Physiology of the gastrointestinal tract

Arieh Riskin*, Carlo Agostoni, Raanan Shamir

*Corresponding author for this work

Research output: Chapter in Book/Report/Conference proceedingChapterpeer-review

Abstract

The gastrointestinal tract develops from the primitive digestive tube that originates from the dorsal part of the yolk sac. Initially the yolk sac is attached to the midgut of the digestive tube, but as early as the fourth week of gestation the gut becomes distinct from the yolk sac. The yolk sac is connected to the digestive tube through the omphalomesenteric (vitteline) duct. The dorsal mesentery separates the digestive tube from the dorsal wall of the embryo, and at this stage there is also a ventral mesentery that separates the anterior part from the ventral embryonic wall. Continuity with the exterior environment is formed only after the rupture of the buccopharyngeal and cloacal membranes. The anatomic formation of the esophagus, stomach, intestine, pancreas and liver is achieved by the fourth week through a series of evaginations, elongations and dilatations. Further development through cell proliferation, growth and morphogenesis then follows.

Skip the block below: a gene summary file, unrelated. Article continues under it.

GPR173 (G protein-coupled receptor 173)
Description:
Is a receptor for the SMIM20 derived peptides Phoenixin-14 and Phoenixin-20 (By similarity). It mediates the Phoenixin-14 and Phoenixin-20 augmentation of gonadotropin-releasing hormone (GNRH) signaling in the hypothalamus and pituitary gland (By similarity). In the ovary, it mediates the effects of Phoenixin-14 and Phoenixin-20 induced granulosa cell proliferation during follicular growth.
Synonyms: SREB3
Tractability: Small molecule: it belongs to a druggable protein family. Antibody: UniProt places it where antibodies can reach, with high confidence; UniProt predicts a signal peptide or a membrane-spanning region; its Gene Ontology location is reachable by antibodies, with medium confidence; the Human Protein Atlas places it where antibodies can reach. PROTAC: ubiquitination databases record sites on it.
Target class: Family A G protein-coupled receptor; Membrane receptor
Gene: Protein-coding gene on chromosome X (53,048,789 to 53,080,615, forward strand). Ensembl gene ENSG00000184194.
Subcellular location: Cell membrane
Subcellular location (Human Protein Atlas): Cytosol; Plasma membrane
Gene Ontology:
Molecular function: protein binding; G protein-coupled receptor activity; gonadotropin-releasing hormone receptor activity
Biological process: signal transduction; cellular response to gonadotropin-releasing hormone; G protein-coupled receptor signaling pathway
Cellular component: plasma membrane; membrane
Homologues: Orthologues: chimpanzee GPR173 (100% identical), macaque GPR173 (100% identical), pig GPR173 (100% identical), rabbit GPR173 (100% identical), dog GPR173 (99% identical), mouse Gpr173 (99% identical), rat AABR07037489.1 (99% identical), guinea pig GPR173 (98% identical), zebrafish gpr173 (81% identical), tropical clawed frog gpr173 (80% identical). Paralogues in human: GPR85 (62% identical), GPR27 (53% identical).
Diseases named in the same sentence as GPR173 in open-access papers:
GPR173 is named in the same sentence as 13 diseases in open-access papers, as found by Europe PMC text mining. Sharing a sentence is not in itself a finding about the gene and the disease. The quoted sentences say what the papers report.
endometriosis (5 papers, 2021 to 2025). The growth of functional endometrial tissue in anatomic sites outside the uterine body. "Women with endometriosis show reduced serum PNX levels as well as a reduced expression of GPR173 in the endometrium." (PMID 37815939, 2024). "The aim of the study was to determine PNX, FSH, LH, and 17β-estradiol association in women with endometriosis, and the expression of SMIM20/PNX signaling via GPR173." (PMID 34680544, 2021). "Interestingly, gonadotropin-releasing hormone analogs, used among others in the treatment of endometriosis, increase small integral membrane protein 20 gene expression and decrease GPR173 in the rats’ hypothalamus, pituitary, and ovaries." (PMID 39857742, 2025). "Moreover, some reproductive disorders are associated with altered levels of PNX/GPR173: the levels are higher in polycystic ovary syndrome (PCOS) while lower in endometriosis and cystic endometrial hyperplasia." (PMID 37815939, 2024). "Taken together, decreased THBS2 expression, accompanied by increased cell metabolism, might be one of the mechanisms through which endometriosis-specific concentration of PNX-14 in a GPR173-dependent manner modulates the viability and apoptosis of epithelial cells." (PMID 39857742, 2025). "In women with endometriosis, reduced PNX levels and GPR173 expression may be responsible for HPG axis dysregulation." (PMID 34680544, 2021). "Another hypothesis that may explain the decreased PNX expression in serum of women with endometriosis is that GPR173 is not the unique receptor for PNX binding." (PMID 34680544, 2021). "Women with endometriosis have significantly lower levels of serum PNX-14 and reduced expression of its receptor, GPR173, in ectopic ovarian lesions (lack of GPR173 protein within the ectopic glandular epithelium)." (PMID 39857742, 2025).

Original languageEnglish
Title of host publicationNeonatology
Subtitle of host publicationA Practical Approach to Neonatal Diseases
PublisherSpringer-Verlag Milan
Pages263-280
Number of pages18
ISBN (Electronic)9788847014053
ISBN (Print)9788847014046
DOIs
StatePublished - 1 Jan 2012

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